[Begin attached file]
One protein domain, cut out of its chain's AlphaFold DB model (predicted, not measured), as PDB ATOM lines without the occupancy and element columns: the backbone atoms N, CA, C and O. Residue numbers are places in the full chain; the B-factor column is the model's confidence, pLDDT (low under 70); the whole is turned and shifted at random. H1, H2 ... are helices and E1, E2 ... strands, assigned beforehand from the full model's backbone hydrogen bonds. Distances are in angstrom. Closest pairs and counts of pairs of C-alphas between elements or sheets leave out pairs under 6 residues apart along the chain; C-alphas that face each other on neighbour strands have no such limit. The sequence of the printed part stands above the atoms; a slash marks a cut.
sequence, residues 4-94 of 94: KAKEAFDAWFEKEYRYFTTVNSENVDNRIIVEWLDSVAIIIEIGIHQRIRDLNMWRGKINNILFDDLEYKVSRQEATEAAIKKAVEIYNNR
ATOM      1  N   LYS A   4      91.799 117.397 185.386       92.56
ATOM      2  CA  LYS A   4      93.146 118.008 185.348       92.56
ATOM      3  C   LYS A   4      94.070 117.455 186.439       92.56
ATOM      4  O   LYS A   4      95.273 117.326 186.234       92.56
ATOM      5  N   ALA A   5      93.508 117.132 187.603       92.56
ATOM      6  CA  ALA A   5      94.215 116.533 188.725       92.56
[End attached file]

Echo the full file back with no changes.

One protein domain, cut out of its chain's AlphaFold DB model (predicted, not measured), as PDB ATOM lines without the occupancy and element columns: the backbone atoms N, CA, C and O. Residue numbers are places in the full chain; the B-factor column is the model's confidence, pLDDT (low under 70); the whole is turned and shifted at random. H1, H2 ... are helices and E1, E2 ... strands, assigned beforehand from the full model's backbone hydrogen bonds. Distances are in angstrom. Closest pairs and counts of pairs of C-alphas between elements or sheets leave out pairs under 6 residues apart along the chain; C-alphas that face each other on neighbour strands have no such limit. The sequence of the printed part stands above the atoms; a slash marks a cut.
sequence, residues 4-94 of 94: KAKEAFDAWFEKEYRYFTTVNSENVDNRIIVEWLDSVAIIIEIGIHQRIRDLNMWRGKINNILFDDLEYKVSRQEATEAAIKKAVEIYNNR
ATOM      1  N   LYS A   4      91.799 117.397 185.386       92.56
ATOM      2  CA  LYS A   4      93.146 118.008 185.348       92.56
ATOM      3  C   LYS A   4      94.070 117.455 186.439       92.56
ATOM      4  O   LYS A   4      95.273 117.326 186.234       92.56
ATOM      5  N   ALA A   5      93.508 117.132 187.603       92.56
ATOM      6  CA  ALA A   5      94.215 116.533 188.725       92.56